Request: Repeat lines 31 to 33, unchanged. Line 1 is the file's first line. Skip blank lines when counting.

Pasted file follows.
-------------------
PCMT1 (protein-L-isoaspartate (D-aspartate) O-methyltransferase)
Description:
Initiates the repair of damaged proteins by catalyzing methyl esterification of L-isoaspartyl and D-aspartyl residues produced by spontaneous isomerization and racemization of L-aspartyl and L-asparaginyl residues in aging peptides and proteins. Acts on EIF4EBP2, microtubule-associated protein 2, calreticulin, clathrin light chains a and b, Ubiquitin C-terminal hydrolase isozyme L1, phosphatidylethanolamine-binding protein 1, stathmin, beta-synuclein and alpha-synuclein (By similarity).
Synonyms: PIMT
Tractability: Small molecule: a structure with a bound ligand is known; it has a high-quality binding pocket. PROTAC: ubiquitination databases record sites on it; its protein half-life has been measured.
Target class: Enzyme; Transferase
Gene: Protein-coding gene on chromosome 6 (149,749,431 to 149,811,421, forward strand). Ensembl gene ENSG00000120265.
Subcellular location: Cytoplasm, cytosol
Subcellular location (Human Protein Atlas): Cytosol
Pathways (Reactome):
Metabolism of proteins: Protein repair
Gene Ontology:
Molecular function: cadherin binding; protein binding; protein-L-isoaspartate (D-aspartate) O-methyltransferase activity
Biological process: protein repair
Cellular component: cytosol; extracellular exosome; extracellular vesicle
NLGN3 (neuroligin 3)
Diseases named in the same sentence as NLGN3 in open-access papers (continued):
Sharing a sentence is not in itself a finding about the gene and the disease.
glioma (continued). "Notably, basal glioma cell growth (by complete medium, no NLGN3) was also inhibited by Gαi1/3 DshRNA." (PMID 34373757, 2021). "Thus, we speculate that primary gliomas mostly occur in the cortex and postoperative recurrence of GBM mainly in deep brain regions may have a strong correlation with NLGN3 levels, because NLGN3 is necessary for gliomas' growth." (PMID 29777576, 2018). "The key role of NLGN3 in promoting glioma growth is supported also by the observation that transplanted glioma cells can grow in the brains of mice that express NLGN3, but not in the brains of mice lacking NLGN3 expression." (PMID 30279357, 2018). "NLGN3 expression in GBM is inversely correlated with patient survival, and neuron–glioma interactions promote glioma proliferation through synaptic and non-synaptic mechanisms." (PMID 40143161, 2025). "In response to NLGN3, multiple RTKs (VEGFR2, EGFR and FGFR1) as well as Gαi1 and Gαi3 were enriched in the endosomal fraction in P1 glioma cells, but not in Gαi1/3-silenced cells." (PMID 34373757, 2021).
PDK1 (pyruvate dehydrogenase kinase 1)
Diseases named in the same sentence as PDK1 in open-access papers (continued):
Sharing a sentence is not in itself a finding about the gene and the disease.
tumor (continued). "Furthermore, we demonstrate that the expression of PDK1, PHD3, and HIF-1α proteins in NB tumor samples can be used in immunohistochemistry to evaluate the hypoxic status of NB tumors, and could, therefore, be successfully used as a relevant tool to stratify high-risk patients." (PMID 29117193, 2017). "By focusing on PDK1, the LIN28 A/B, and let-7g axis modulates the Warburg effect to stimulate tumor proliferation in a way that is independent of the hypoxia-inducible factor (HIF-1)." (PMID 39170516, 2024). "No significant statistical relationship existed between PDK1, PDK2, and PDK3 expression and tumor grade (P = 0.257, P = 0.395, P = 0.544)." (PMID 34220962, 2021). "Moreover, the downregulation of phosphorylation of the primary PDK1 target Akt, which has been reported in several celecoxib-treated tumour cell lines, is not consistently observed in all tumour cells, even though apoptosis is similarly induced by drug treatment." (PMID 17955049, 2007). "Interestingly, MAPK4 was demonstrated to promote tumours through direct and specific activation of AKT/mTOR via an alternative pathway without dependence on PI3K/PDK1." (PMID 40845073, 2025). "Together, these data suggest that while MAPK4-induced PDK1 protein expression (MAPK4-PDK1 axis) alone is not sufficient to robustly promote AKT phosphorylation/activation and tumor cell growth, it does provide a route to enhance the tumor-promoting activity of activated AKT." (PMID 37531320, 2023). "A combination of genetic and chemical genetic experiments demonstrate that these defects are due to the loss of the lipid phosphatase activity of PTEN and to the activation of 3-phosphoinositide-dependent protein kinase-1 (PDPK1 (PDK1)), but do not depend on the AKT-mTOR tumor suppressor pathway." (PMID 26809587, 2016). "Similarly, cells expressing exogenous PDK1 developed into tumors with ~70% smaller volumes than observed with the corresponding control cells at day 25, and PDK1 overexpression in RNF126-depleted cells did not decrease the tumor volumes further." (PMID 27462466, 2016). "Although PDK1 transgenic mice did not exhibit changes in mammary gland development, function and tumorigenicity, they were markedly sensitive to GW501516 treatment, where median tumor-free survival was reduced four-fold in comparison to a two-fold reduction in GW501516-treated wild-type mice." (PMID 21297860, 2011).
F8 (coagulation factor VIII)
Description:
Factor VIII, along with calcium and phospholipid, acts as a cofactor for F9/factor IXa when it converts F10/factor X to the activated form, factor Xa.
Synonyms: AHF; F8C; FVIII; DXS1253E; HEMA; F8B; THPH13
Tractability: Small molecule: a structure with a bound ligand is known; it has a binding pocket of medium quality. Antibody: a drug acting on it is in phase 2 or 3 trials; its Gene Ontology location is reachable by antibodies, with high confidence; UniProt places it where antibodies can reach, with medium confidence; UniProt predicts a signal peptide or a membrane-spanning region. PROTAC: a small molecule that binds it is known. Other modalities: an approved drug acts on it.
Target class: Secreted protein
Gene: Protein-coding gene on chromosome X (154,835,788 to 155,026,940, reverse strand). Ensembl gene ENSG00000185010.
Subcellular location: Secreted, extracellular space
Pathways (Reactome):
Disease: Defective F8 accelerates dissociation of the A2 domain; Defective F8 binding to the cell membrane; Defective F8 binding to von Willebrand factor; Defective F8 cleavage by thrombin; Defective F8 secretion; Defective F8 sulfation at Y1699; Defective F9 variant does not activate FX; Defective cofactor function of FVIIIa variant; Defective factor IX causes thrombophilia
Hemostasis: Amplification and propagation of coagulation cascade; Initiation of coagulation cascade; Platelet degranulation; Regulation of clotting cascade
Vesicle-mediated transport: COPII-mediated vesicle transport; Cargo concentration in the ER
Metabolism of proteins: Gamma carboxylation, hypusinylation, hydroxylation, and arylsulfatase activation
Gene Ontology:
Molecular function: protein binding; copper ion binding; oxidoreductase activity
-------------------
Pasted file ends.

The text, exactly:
Subcellular location: Secreted, extracellular space
Pathways (Reactome):
Disease: Defective F8 accelerates dissociation of the A2 domain; Defective F8 binding to the cell membrane; Defective F8 binding to von Willebrand factor; Defective F8 cleavage by thrombin; Defective F8 secretion; Defective F8 sulfation at Y1699; Defective F9 variant does not activate FX; Defective cofactor function of FVIIIa variant; Defective factor IX causes thrombophilia